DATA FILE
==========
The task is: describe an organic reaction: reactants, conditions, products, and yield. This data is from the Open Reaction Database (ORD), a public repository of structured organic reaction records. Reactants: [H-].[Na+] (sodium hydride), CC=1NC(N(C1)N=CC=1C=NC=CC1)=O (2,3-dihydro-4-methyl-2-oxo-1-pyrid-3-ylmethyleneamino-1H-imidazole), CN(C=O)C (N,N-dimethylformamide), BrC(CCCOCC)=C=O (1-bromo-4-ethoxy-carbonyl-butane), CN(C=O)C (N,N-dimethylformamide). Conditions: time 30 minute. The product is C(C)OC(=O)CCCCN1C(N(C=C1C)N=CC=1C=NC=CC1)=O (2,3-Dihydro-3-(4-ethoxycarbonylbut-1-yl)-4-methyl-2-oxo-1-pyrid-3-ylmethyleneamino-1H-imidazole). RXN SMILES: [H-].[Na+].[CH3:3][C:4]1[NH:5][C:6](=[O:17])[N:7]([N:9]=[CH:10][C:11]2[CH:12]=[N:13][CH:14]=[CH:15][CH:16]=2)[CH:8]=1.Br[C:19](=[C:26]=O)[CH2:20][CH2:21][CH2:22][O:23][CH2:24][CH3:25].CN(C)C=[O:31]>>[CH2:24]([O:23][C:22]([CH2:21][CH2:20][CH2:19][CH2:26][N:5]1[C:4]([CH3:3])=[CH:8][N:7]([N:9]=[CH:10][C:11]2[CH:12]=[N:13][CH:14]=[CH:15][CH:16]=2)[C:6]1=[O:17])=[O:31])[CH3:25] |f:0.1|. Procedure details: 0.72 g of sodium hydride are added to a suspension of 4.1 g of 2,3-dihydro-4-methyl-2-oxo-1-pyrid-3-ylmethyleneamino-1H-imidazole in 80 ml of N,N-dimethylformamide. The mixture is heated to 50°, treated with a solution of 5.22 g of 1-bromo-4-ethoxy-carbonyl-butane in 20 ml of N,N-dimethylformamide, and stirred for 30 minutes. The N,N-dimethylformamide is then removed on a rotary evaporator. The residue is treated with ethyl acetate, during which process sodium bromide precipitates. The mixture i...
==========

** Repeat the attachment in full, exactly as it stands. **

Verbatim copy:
The task is: describe an organic reaction: reactants, conditions, products, and yield. This data is from the Open Reaction Database (ORD), a public repository of structured organic reaction records. Reactants: [H-].[Na+] (sodium hydride), CC=1NC(N(C1)N=CC=1C=NC=CC1)=O (2,3-dihydro-4-methyl-2-oxo-1-pyrid-3-ylmethyleneamino-1H-imidazole), CN(C=O)C (N,N-dimethylformamide), BrC(CCCOCC)=C=O (1-bromo-4-ethoxy-carbonyl-butane), CN(C=O)C (N,N-dimethylformamide). Conditions: time 30 minute. The product is C(C)OC(=O)CCCCN1C(N(C=C1C)N=CC=1C=NC=CC1)=O (2,3-Dihydro-3-(4-ethoxycarbonylbut-1-yl)-4-methyl-2-oxo-1-pyrid-3-ylmethyleneamino-1H-imidazole). RXN SMILES: [H-].[Na+].[CH3:3][C:4]1[NH:5][C:6](=[O:17])[N:7]([N:9]=[CH:10][C:11]2[CH:12]=[N:13][CH:14]=[CH:15][CH:16]=2)[CH:8]=1.Br[C:19](=[C:26]=O)[CH2:20][CH2:21][CH2:22][O:23][CH2:24][CH3:25].CN(C)C=[O:31]>>[CH2:24]([O:23][C:22]([CH2:21][CH2:20][CH2:19][CH2:26][N:5]1[C:4]([CH3:3])=[CH:8][N:7]([N:9]=[CH:10][C:11]2[CH:12]=[N:13][CH:14]=[CH:15][CH:16]=2)[C:6]1=[O:17])=[O:31])[CH3:25] |f:0.1|. Procedure details: 0.72 g of sodium hydride are added to a suspension of 4.1 g of 2,3-dihydro-4-methyl-2-oxo-1-pyrid-3-ylmethyleneamino-1H-imidazole in 80 ml of N,N-dimethylformamide. The mixture is heated to 50°, treated with a solution of 5.22 g of 1-bromo-4-ethoxy-carbonyl-butane in 20 ml of N,N-dimethylformamide, and stirred for 30 minutes. The N,N-dimethylformamide is then removed on a rotary evaporator. The residue is treated with ethyl acetate, during which process sodium bromide precipitates. The mixture i...